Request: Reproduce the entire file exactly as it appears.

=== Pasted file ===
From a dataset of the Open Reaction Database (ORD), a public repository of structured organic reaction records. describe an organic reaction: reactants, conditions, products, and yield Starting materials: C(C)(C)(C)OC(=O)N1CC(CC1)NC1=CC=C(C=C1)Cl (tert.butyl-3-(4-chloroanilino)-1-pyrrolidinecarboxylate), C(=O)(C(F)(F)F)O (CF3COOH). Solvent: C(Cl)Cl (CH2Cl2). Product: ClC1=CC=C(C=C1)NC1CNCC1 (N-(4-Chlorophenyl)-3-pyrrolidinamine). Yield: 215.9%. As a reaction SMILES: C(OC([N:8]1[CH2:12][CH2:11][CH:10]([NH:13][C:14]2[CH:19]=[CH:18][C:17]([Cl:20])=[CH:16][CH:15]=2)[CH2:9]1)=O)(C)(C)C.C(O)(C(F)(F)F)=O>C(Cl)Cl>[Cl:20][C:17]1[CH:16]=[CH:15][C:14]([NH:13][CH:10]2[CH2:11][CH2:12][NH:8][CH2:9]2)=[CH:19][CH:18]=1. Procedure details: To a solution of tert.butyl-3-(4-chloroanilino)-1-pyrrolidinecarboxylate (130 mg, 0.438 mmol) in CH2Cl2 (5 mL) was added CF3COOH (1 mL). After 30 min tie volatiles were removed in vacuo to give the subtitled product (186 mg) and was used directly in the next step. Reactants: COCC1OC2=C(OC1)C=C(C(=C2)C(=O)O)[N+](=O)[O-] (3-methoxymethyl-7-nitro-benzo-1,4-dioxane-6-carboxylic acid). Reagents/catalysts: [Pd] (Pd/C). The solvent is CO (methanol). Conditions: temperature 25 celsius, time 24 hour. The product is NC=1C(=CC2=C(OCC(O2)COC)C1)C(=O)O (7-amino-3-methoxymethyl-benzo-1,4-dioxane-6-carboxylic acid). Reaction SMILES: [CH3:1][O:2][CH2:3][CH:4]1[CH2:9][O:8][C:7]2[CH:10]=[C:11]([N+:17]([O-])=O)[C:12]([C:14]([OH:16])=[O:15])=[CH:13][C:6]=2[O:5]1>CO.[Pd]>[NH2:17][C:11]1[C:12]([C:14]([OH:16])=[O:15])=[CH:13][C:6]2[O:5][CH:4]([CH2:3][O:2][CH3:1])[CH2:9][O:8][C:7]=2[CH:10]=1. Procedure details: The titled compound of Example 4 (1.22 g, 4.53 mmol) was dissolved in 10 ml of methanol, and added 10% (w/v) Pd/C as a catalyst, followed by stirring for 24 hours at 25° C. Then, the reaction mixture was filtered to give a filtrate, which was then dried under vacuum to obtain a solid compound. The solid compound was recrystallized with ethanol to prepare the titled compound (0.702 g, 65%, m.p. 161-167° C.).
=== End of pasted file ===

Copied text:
From a dataset of the Open Reaction Database (ORD), a public repository of structured organic reaction records. describe an organic reaction: reactants, conditions, products, and yield Starting materials: C(C)(C)(C)OC(=O)N1CC(CC1)NC1=CC=C(C=C1)Cl (tert.butyl-3-(4-chloroanilino)-1-pyrrolidinecarboxylate), C(=O)(C(F)(F)F)O (CF3COOH). Solvent: C(Cl)Cl (CH2Cl2). Product: ClC1=CC=C(C=C1)NC1CNCC1 (N-(4-Chlorophenyl)-3-pyrrolidinamine). Yield: 215.9%. As a reaction SMILES: C(OC([N:8]1[CH2:12][CH2:11][CH:10]([NH:13][C:14]2[CH:19]=[CH:18][C:17]([Cl:20])=[CH:16][CH:15]=2)[CH2:9]1)=O)(C)(C)C.C(O)(C(F)(F)F)=O>C(Cl)Cl>[Cl:20][C:17]1[CH:16]=[CH:15][C:14]([NH:13][CH:10]2[CH2:11][CH2:12][NH:8][CH2:9]2)=[CH:19][CH:18]=1. Procedure details: To a solution of tert.butyl-3-(4-chloroanilino)-1-pyrrolidinecarboxylate (130 mg, 0.438 mmol) in CH2Cl2 (5 mL) was added CF3COOH (1 mL). After 30 min tie volatiles were removed in vacuo to give the subtitled product (186 mg) and was used directly in the next step. Reactants: COCC1OC2=C(OC1)C=C(C(=C2)C(=O)O)[N+](=O)[O-] (3-methoxymethyl-7-nitro-benzo-1,4-dioxane-6-carboxylic acid). Reagents/catalysts: [Pd] (Pd/C). The solvent is CO (methanol). Conditions: temperature 25 celsius, time 24 hour. The product is NC=1C(=CC2=C(OCC(O2)COC)C1)C(=O)O (7-amino-3-methoxymethyl-benzo-1,4-dioxane-6-carboxylic acid). Reaction SMILES: [CH3:1][O:2][CH2:3][CH:4]1[CH2:9][O:8][C:7]2[CH:10]=[C:11]([N+:17]([O-])=O)[C:12]([C:14]([OH:16])=[O:15])=[CH:13][C:6]=2[O:5]1>CO.[Pd]>[NH2:17][C:11]1[C:12]([C:14]([OH:16])=[O:15])=[CH:13][C:6]2[O:5][CH:4]([CH2:3][O:2][CH3:1])[CH2:9][O:8][C:7]=2[CH:10]=1. Procedure details: The titled compound of Example 4 (1.22 g, 4.53 mmol) was dissolved in 10 ml of methanol, and added 10% (w/v) Pd/C as a catalyst, followed by stirring for 24 hours at 25° C. Then, the reaction mixture was filtered to give a filtrate, which was then dried under vacuum to obtain a solid compound. The solid compound was recrystallized with ethanol to prepare the titled compound (0.702 g, 65%, m.p. 161-167° C.).